Hardly worth contemplating on a cruiser that burns 2 or 3 GPH .

A 10 hour run would save 2 to 4 GPD , might be a long time to save the prop cost.

Now if the fuel burn is measured in hundreds of GPH or tons per day savings would be different.
Right, and if 2-4 GPD is going to make a critical difference during an voyage then you're perhaps in the wrong kind of boat for the trip.

It's laudable to plan for ideal situations/efficiencies. But it's often a fool's errand to get hung up on "the numbers" or other specifics versus finding the right boat overall.

There is no perfect boat. But there are ones with imperfections that will make ownership more annoying than others might. It's sometimes hard to see this 'forest for the trees'.

Fixating on efficient/range when you're really never going to be in situations that are ever going to require it is one example. Or serviceability factors when you're not going to the one doing the work. Sure, on paper lots of things are arguably important. But none of them will matter if the boat doesn't provide and all-around enjoyable experience.
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Old 06-04-2019, 09:36 AM   #17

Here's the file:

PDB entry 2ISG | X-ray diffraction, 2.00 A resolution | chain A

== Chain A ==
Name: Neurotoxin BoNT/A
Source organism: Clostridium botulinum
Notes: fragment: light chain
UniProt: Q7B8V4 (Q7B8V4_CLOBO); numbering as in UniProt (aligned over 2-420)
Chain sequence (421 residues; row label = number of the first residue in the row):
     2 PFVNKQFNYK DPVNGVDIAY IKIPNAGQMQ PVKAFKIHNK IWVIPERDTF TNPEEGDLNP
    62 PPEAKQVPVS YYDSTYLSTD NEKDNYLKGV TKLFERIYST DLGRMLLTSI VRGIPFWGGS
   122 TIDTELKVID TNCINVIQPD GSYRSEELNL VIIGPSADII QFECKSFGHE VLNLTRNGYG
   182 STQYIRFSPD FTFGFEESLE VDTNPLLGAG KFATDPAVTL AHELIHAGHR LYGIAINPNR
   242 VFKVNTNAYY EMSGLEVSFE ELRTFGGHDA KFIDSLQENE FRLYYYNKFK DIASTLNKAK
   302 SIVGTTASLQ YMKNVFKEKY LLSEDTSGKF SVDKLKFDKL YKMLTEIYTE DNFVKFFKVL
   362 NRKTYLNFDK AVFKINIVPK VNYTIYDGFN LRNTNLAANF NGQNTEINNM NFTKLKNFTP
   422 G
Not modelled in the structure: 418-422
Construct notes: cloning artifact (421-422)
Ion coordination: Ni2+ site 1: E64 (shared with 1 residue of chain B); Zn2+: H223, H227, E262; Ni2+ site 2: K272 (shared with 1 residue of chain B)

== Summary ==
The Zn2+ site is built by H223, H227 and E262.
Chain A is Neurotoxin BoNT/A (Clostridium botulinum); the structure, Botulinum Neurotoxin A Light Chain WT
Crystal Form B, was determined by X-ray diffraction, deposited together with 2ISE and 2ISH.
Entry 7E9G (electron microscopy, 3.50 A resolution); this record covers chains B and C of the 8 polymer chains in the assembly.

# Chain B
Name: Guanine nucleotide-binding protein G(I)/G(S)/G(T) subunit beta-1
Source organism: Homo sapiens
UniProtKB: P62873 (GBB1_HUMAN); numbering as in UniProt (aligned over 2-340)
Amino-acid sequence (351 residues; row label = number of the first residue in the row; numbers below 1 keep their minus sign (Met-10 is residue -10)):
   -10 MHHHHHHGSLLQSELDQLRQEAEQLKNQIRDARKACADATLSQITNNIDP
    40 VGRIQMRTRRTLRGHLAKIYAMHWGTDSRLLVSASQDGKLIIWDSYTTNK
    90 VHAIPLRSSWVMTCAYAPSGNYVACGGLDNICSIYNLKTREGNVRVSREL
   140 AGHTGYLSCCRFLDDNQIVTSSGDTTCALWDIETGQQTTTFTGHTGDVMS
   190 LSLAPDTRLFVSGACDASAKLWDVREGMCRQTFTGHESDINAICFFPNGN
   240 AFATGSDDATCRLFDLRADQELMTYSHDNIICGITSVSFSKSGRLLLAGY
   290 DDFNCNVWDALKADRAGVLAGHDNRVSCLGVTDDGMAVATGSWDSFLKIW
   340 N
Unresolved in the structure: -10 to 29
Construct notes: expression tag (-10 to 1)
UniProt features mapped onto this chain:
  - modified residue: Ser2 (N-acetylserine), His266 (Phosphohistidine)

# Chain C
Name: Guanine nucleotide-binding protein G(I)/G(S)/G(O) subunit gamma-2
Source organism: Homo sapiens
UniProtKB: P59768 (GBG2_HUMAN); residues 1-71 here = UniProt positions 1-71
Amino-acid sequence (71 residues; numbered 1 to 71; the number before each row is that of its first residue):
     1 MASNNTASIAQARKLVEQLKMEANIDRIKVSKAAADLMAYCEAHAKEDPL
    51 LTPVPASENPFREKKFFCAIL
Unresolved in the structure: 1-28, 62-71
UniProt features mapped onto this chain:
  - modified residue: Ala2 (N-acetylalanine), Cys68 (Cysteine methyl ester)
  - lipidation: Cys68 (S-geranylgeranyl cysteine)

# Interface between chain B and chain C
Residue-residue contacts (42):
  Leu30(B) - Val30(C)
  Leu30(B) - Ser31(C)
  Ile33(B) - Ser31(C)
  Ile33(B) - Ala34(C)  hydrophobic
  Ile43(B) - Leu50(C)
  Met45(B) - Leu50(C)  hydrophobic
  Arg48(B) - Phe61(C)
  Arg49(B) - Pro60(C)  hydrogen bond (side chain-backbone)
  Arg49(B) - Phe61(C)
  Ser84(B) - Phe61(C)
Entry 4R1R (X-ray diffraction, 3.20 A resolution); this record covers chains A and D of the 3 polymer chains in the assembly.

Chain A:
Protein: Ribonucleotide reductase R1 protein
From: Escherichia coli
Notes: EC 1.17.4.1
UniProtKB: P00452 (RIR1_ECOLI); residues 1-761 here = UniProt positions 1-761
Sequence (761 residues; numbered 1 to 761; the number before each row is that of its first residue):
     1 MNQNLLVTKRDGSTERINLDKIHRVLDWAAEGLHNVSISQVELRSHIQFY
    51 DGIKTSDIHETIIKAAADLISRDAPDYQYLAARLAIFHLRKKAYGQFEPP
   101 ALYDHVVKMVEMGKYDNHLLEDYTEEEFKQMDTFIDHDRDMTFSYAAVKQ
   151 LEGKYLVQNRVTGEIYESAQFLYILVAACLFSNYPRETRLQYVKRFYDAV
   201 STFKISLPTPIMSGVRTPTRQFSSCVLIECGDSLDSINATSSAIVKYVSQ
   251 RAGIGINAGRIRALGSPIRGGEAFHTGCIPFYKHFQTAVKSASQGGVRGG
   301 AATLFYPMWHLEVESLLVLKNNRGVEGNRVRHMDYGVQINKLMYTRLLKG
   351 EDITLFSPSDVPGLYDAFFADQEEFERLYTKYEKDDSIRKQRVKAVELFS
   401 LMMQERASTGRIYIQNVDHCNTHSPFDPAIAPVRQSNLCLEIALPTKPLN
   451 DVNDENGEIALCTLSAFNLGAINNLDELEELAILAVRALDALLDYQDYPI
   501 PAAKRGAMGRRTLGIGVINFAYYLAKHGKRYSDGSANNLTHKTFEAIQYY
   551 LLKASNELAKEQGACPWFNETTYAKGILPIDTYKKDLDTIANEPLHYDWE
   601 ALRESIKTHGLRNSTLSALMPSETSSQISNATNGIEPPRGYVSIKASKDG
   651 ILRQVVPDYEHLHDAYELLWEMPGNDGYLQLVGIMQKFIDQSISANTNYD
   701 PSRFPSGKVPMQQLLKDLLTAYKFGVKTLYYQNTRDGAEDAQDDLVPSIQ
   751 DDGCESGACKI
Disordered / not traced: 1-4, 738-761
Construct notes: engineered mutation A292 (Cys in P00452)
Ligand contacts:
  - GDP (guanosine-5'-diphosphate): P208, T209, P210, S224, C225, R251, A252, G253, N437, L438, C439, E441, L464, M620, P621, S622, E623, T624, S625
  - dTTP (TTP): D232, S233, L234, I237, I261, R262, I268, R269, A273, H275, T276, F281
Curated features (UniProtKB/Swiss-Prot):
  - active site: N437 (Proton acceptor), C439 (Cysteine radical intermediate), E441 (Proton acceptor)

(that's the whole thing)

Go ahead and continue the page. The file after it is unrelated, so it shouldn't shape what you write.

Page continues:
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We used to cruise on one engine when we need extra range and it made a significant difference. We went from 7 knots on two engines at 1200 RPM to 6 knots on one engine at 1200 RPM. Fuel flow from 12 LPH to 6.5 LPH.



The WOT for our engines was 3000 RPM so a load was not an issue at all and our transmissions did not require the engine to be running while free wheeling.


We used to alternate the engines about every 4 hours to keep the operating hours and wear the same. Did hundreds of hours like that.
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Old 06-04-2019, 10:12 AM   #18
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We used to cruise on one engine when we need extra range and it made a significant difference. We went from 7 knots on two engines at 1200 RPM to 6 knots on one engine at 1200 RPM. Fuel flow from 12 LPH to 6.5 LPH.